California to Crackdown on Big Rig Owners With First-In-The-Nation ‘Smog Checks’ Rule
Sacramento, CA — The California Air Resources Board (CARB), last week, approved a first-in-the-nation “smog checks” regulation for all medium- and heavy-duty trucks and buses that operate within the state.
As part of California’s Heavy-Duty Inspection and Maintenance program, owners of trucks with a gross vehicle weight rating (GVWR) greater than 14,000 lbs. will soon be required to report particulate and nitrous oxide (NOx) emissions to state regulators.
The new testing program will roll out a statewide network of unattended roadside emission monitors to screen for “high emitting trucks,” starting with the San Joaquin Valley and South Coast and expanding over time, CARB said.
The devices will appear similar to toll booths and capture a sample of the vehicle’s exhaust as it passes through without stopping.
Additionally, testing will also be conducted as part of inspections carried out at border crossings, California Highway Patrol weigh stations, fleet facilities and randomly selected roadside locations.
Initially, the number of required yearly exhaust tests will begin at two, but eventually will be increased to four.
Some heavy-duty vehicle owners will be able to complete the required tests and deliver the information remotely without having to travel to designated testing locations, CARB informed.
“For telematics users, an onboard diagnostics (OBD) inspection that draws emissions control performance data from the vehicle’s internal computer, an inspection can be completed automatically without taking the vehicle out of operation,” CARB said.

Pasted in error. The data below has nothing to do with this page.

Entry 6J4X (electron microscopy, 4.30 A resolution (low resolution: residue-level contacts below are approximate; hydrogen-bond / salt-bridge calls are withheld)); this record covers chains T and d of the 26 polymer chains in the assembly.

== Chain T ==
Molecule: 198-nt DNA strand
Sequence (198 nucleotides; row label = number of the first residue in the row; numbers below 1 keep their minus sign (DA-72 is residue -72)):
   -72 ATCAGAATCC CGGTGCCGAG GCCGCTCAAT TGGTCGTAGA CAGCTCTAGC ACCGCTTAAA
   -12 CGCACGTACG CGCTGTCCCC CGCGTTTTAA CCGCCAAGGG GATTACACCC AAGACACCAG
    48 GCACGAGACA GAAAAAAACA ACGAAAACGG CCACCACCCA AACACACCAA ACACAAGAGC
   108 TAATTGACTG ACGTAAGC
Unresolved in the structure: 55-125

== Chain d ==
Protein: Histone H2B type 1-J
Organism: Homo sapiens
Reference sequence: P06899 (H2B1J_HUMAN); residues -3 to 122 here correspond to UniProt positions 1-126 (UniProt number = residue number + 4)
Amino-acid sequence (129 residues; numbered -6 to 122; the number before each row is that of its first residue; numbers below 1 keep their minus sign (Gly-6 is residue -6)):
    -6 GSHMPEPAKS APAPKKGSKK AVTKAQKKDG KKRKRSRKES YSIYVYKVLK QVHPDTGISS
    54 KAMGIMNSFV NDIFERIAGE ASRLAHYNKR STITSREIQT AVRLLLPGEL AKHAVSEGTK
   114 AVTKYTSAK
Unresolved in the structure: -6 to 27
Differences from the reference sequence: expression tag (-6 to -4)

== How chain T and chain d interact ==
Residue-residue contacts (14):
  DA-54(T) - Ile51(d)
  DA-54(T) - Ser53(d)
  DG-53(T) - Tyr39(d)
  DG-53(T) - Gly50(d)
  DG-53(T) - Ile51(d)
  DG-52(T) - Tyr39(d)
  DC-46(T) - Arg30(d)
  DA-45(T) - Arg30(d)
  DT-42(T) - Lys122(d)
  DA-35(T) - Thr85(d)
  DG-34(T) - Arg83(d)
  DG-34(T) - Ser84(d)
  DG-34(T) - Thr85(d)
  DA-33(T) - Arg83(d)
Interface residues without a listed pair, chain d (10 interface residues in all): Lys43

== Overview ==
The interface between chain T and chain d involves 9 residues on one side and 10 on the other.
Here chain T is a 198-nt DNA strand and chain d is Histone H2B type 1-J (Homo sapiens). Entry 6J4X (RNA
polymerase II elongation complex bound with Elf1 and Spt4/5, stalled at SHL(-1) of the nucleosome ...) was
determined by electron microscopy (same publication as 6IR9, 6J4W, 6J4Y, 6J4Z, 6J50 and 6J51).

The new rules will also no longer exempt single-truck owner-operators from existing CARB regulations monitoring excessive smoke from a truck’s smokestack, tampering, and Emission Control Label compliance.
Single-truck owner-operators will be required to comply with the smog checks as well.
Owners of trucks and buses found in violation will be subject to minimum penalties starting at $300 per violation.
Senator Connie M. Leyva (D-Chino), who authored SB 210 which directed CARB to crackdown on emissions from medium- and heavy-duty trucks and buses, celebrated the new regulations.
“It is long overdue that big diesel trucks undergo smog check testing so that we can continue to clean our air and improve public health across California,” she triumphantly declared. “By keeping polluting dirty trucks off our freeways and roads, we will take an important step forward in further cleaning the air across our state.”
CARB estimates the new program will cover roughly one million heavy-duty trucks and buses operating in and through the Golden State.
Moreover, CARB claims the crackdown will “yield $75 billion in health benefits, prevent 7,500 air-quality related deaths and 6,000 hospitalizations and emergency room visits from 2023 to 2050.”